Name: Nick Sinclair.

Age: 38.

What is your business called?

The Edinburgh Butter Co.

What does it produce?

Currently we produce 1kg unsalted cultured butter sheets that are used by bakers and chefs for pastry as well as 200g salted cultured butter rolls for hospitality and retail. We’ve also just launched our buttermilk and crème fraiche.

To whom does it sell?

We sell to restaurants and hotels across the UK and are proud to work with some of the best chefs in the country. We also supply a range of independent retailers. We sell directly to businesses as well as working with the distributor Mark Murphy.

What is its turnover?

This year is on course to be £630,000.

How many employees?


When was it formed?


Why did you take the plunge?

Myself and my wife, Hils, had spent a couple of years running a small but relatively successful supper club from home and had been looking for an opportunity to start something that we could scale and build into a business that could provide us with a living.

We decided very early on that we didn’t want to run a restaurant as we know how hard that is. We were in Australia on holiday in 2017 and found that they had a really interesting artisan butter market. After a little bit of investigation it turned out that the Australian market for butter was relatively similar to that of the UK, in that the vast majority of premium butter was imported from France even though they had access to really high quality dairy.

On the flight on the way home we decided to start making butter for our supper clubs and spent nine months using our guests as guinea pigs, doing butter tasting boards, getting feedback and trying different techniques. At the end of 2018 we decided that we were going to wind up the supper club and focus a bit more on butter. Hils took on the production in our kitchen and I worked on social media and drumming up sales, as well as the myriad of other things that go into trying to start a business. We were literally driving around Edinburgh delivering individual sticks of butter to people’s houses (mainly those people that had come to our supper clubs). After three more months of feedback and refining, we decided to take the plunge and try and get it stocked somewhere. Henri’s in Stockbridge was the first deli to stock our butter then we got a call from The Balmoral Hotel and it was at that point we thought we might be on to something.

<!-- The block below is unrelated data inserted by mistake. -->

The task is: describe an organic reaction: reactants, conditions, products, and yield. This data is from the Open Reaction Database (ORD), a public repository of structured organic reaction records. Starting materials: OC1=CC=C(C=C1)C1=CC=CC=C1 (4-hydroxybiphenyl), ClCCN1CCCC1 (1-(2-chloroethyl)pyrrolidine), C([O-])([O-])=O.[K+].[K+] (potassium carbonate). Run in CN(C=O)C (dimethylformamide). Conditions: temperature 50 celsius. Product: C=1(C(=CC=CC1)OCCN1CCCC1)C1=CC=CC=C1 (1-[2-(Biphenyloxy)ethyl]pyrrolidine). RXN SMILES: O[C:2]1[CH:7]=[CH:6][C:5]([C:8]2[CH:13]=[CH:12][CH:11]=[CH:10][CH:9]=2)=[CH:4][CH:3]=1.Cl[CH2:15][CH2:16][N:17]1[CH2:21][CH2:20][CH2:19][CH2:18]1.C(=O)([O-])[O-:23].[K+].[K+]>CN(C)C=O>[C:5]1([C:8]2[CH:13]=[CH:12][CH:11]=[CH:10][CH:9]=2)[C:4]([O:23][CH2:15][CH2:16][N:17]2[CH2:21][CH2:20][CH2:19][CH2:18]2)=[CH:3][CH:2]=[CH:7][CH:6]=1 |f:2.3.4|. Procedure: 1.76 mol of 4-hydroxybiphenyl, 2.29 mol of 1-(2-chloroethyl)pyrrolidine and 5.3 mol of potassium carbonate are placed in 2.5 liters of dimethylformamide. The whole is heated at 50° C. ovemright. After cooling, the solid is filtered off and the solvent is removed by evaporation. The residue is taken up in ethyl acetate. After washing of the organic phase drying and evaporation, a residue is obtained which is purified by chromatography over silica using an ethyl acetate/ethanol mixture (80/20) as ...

What were you doing before you took the plunge?

My background is in commodities, specifically shipping and sales for banks in London. I moved up to Edinburgh in 2015 after leaving Goldman Sachs and worked briefly for Blackrock. I very quickly realized that my future in Edinburgh was not in finance so started a software company with an old colleague (which quickly got sold) and then worked on sales for another software company. Both developed software for the shipping industry.

How did you raise the start-up funding?

From the start everything has been bootstrapped. We didn’t pay ourselves for the first 18 months which helped, and any money made was invested directly back into the business for new equipment. Thankfully our second production location was in Hils’ sisters flat so we were lucky that there wasn’t any rent to pay for the first two years after moving out of the kitchen at home. .

What was your biggest break?

I would say there have been two. The first was definitely getting a call from The Balmoral Hotel and they have been so amazing from the start. Chefs, Kev Sutherland and Jeff Bland, who first took a punt on us and stuck by us when we were still refining and improving the flavours and production and then on to Gary Robinson and head pastry chef Ross Sneddon who have continued to develop the relationship and give us opportunities with new products.They really are amazing.

Secondly, launching the pastry butter sheets in February 2020. We had spent ten months developing them with Edinburgh bakers Twelve Triangles and with Ross at The Balmoral so we knew we were onto something. However, we had to spend the time to get it absolutely right as there is so much more to it than you might think.

When Covid hit in March 2020 we lost 95 per cent of our sales overnight. Thankfully the following week of lockdown saw sales leads on the butter sheets start to convert. We’re now in a position where we’re doing ten times the volume that we were doing prior to the first lockdown.

What are your ambitions for the firm?

We want to become the number one premium butter and dairy products producer within the UK. Secondly, we want to show that there is a way that dairy can make economic sense within Scotland. If we’re able to prove that, we can then allow farmers to take decisions on herd management that can bring benefits to animal welfare and the environment.

What could the Westminster and/or Scottish governments do that would help?

More of an appreciation and real support for small business would be a start -from people that have actually been there and done it, without any strings attached. I think the support networks that are out there at a local and regional level are at best a joke and at worst a heinous waste of public money.

What was the most valuable lesson that you learned?

If you don’t know the answer, know who does.

How do you relax?

Infrequently, but when I do I’ll be walking the dog and drinking Sauvignon Blanc with Hils, not necessarily at the same time.